Woods Hole Oceanographic Institution

Rachel Stanley

» Estuarine Production

» Arctic Primary Production

» Noble Gas Mass Spectrometer

» High-Resolution Net Community Production

» Intercalibration Study

» Carbon Cycle in the Equatorial Pacific

» Air-Sea Gas Exchange

» Biological Production in the Sargasso Sea

A Comparison of Tracer-Based Primary Production Methods: Is There a Redfield Paradox?

Dr. William Jenkins (WHOI)
Dr. Scott Doney (WHOI)
Dempsey E Lott, III (WHOI)

A time-series of Helium-3, tritium, oxygen, and noble gases collected in the Sargasso Sea is being used to quantify new production, export production, and net community production. By using these three methods concurrently to quantify different aspects of production, we are able to address a number of apparent inconsistencies in the elemental budgets of carbon, oxygen, and nitrogen.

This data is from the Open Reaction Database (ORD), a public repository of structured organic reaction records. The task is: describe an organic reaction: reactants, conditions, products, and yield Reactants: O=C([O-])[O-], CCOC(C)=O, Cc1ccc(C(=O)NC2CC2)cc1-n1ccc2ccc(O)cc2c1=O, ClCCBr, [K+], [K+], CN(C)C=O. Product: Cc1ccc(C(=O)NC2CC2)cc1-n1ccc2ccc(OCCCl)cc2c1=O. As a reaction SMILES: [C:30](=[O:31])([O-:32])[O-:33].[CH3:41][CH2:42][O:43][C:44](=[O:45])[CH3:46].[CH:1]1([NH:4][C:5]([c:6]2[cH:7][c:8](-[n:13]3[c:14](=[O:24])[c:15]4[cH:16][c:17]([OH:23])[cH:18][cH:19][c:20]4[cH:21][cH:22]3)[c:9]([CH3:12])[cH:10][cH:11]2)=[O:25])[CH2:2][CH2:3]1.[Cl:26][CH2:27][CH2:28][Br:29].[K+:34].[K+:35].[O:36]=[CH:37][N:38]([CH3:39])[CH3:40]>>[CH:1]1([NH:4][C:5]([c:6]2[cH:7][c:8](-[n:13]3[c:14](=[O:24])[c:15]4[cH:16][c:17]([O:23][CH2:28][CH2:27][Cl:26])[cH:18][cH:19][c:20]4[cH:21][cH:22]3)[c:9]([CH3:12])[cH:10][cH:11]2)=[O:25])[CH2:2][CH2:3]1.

From the initial fourteen months of data (July 2004 to Sept 2005), the flux of Helium-3 from the mixed layer is used to estimate a new production rate of 0.9 +- 0.3 mol N m-2 y-1, which is equivalent to 10 +- 3 mol O2 m-2 y-1. Apparent oxygen utilization rates calculated from tritium/helium dating of thermocline waters lead to estimates of export production of 3.7 to 5.0 mol O2 m-2 y-1. Euphotic zone seasonal cycles of O2 and Ar, combined with an upper ocean one-dimensional vertical model, result in estimates of net community production of 3.0 to 5.2 mol O2 m-2 y-1. The discrepancy between the new production estimate vs. the estimates of export and net community production may reflect a larger than expected contribution of biological production in the winter or may be a result of uncertainties and differences in the temporal and spatial scales inherent in the methods. The helium-3  flux gauge and apparent oxygen utilization rates yield a regional scale estimate of new production whereas the euphotic zone O2 and Ar cycles give a local, immediate estimate of net community production.

© Woods Hole Oceanographic Institution
All rights reserved